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Meeker County supports construction of transit building

LITCHFIELD -- The Meeker County Board is supporting the construction of a transit building. The board approved a resolution Tuesday supporting the application for a grant that would fund the construction of a building for the Meeker County Transi...

LITCHFIELD -- The Meeker County Board is supporting the construction of a transit building.

The board approved a resolution Tuesday supporting the application for a grant that would fund the construction of a building for the Meeker County Transit buses, county administrator Paul Virnig said. Currently, the buses are stored at Hicks Bus Line and Trucking at no charge.

The transit program is owned by Augustana Lutheran Homes and provides about 40,000 rides annually for county residents. The program has grown from two buses to five in 10 years.

Because of the growth, Augustana is looking at building a facility for the buses and is applying for a $600,000 grant to fund it. The grant requires a 20 percent match. The county has agreed to share that match with the city of Litchfield. The match can be a combination of cash and in-kind donations, Virnig said. The Litchfield City Council has not voted yet on the match, he said.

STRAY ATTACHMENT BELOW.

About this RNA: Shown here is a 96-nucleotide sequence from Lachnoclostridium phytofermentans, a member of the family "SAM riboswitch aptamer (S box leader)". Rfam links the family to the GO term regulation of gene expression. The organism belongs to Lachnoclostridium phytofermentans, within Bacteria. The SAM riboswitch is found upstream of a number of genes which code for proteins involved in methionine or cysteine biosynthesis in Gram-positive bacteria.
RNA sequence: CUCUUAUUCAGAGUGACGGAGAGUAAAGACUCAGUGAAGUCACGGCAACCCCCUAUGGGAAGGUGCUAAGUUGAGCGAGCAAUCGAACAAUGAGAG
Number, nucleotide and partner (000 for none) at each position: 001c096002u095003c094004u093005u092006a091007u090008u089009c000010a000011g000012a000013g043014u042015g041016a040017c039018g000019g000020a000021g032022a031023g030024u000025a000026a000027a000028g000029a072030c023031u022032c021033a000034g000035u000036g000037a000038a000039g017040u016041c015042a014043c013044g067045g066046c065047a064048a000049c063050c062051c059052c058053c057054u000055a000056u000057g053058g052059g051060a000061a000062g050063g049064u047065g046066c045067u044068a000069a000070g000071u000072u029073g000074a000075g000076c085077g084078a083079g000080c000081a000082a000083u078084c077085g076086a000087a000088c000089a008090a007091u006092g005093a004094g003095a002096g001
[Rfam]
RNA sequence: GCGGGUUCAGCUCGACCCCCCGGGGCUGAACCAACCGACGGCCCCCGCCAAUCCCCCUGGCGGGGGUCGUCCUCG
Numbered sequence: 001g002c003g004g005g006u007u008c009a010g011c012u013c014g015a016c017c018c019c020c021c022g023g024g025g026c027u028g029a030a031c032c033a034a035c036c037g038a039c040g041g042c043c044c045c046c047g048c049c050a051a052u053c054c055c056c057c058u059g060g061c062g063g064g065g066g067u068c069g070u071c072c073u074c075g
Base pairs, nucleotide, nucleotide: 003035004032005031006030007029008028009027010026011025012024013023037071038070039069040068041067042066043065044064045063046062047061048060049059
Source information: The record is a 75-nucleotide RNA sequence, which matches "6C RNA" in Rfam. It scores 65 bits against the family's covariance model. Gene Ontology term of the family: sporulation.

The facility would be built near the new public works building the county is planning to construct with the Minnesota Department of Transportation in east Litchfield north of U.S. Highway 12.

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The board approved an amended capital improvement plan Tuesday to fund the public works building and an improvement project on Meeker County Road 14, Virnig said. The county will bond up to $4 million.

The public works building is expected to cost $6 million with MnDOT contributing $1.7 million and the county providing the rest through bonding, state aid and reserves.

Also at the meeting, the board approved paying back a $60,000 grant it had received from the state Department of Employment and Economic Development for a business loan. The business that received the loan did not meet job creation requirements, according to the state.

Precision Fiberglass Inc. received a loan in 2000 that required it to add six full-time jobs, paying at least $8 an hour, according to the state.

No jobs were created, according to the state, and the money must be paid back. Precision Fiberglass will repay the county, and the county in turn will repay the state. The county can keep any interest it earned from the loan, according to the state.

The county uses loan payments from this program to build up a fund for loans to other companies.

Virnig said Precision Fiberglass is still in business and doing well but didn't expand as much as expected.

Tuesday's meeting was recessed until 7 p.m. Thursday when the County Board will take a tour of TRICO TCWIND in Litchfield.

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The board also will meet at 2 p.m. July 25 to open bids for the public works building project.

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